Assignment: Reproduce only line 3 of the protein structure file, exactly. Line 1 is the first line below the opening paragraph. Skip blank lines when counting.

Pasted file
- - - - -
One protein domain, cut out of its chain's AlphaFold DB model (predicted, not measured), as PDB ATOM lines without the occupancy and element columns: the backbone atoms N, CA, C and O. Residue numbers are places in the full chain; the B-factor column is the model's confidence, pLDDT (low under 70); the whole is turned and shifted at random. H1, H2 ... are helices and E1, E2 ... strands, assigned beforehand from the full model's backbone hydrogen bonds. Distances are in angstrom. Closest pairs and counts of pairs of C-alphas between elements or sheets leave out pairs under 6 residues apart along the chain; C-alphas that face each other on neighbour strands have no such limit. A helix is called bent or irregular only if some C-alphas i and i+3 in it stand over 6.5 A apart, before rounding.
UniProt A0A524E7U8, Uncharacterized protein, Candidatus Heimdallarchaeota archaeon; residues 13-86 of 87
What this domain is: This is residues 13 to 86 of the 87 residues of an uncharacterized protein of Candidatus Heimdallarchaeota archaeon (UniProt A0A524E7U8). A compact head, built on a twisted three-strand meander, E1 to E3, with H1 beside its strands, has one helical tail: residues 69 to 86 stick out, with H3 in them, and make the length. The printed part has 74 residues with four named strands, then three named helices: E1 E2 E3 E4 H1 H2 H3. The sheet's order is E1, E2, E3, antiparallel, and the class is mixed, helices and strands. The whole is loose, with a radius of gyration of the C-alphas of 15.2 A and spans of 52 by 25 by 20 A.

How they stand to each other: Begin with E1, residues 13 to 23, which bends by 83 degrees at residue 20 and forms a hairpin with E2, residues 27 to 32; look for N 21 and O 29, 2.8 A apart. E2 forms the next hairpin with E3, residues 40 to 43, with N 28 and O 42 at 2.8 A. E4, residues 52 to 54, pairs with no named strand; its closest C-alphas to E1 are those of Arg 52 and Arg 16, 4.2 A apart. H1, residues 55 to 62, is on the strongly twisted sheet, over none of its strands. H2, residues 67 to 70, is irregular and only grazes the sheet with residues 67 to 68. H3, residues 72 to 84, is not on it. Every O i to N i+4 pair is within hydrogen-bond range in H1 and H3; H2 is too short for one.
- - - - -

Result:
How they stand to each other: Begin with E1, residues 13 to 23, which bends by 83 degrees at residue 20 and forms a hairpin with E2, residues 27 to 32; look for N 21 and O 29, 2.8 A apart. E2 forms the next hairpin with E3, residues 40 to 43, with N 28 and O 42 at 2.8 A. E4, residues 52 to 54, pairs with no named strand; its closest C-alphas to E1 are those of Arg 52 and Arg 16, 4.2 A apart. H1, residues 55 to 62, is on the strongly twisted sheet, over none of its strands. H2, residues 67 to 70, is irregular and only grazes the sheet with residues 67 to 68. H3, residues 72 to 84, is not on it. Every O i to N i+4 pair is within hydrogen-bond range in H1 and H3; H2 is too short for one.